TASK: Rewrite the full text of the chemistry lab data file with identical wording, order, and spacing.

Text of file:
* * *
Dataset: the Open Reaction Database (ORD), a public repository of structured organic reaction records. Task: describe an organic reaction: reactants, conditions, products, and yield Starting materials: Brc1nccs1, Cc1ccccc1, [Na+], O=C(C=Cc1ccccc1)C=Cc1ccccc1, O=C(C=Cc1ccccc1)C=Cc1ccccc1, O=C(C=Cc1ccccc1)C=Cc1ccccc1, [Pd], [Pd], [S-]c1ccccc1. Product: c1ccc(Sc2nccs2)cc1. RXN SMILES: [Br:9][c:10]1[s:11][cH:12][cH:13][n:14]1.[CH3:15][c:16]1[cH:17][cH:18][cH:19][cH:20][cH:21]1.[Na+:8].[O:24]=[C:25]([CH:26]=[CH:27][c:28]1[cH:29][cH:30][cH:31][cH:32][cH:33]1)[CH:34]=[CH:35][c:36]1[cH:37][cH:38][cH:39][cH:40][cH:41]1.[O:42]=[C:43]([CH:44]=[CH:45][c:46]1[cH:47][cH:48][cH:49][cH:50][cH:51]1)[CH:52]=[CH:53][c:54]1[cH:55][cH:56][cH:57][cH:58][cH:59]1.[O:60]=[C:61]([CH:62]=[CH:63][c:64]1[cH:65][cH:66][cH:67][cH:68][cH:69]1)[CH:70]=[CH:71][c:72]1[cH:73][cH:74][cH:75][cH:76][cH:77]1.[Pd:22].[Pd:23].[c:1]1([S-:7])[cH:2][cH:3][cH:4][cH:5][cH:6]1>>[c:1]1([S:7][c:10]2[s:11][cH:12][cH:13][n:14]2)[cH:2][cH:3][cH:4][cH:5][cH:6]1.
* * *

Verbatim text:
Dataset: the Open Reaction Database (ORD), a public repository of structured organic reaction records. Task: describe an organic reaction: reactants, conditions, products, and yield Starting materials: Brc1nccs1, Cc1ccccc1, [Na+], O=C(C=Cc1ccccc1)C=Cc1ccccc1, O=C(C=Cc1ccccc1)C=Cc1ccccc1, O=C(C=Cc1ccccc1)C=Cc1ccccc1, [Pd], [Pd], [S-]c1ccccc1. Product: c1ccc(Sc2nccs2)cc1. RXN SMILES: [Br:9][c:10]1[s:11][cH:12][cH:13][n:14]1.[CH3:15][c:16]1[cH:17][cH:18][cH:19][cH:20][cH:21]1.[Na+:8].[O:24]=[C:25]([CH:26]=[CH:27][c:28]1[cH:29][cH:30][cH:31][cH:32][cH:33]1)[CH:34]=[CH:35][c:36]1[cH:37][cH:38][cH:39][cH:40][cH:41]1.[O:42]=[C:43]([CH:44]=[CH:45][c:46]1[cH:47][cH:48][cH:49][cH:50][cH:51]1)[CH:52]=[CH:53][c:54]1[cH:55][cH:56][cH:57][cH:58][cH:59]1.[O:60]=[C:61]([CH:62]=[CH:63][c:64]1[cH:65][cH:66][cH:67][cH:68][cH:69]1)[CH:70]=[CH:71][c:72]1[cH:73][cH:74][cH:75][cH:76][cH:77]1.[Pd:22].[Pd:23].[c:1]1([S-:7])[cH:2][cH:3][cH:4][cH:5][cH:6]1>>[c:1]1([S:7][c:10]2[s:11][cH:12][cH:13][n:14]2)[cH:2][cH:3][cH:4][cH:5][cH:6]1.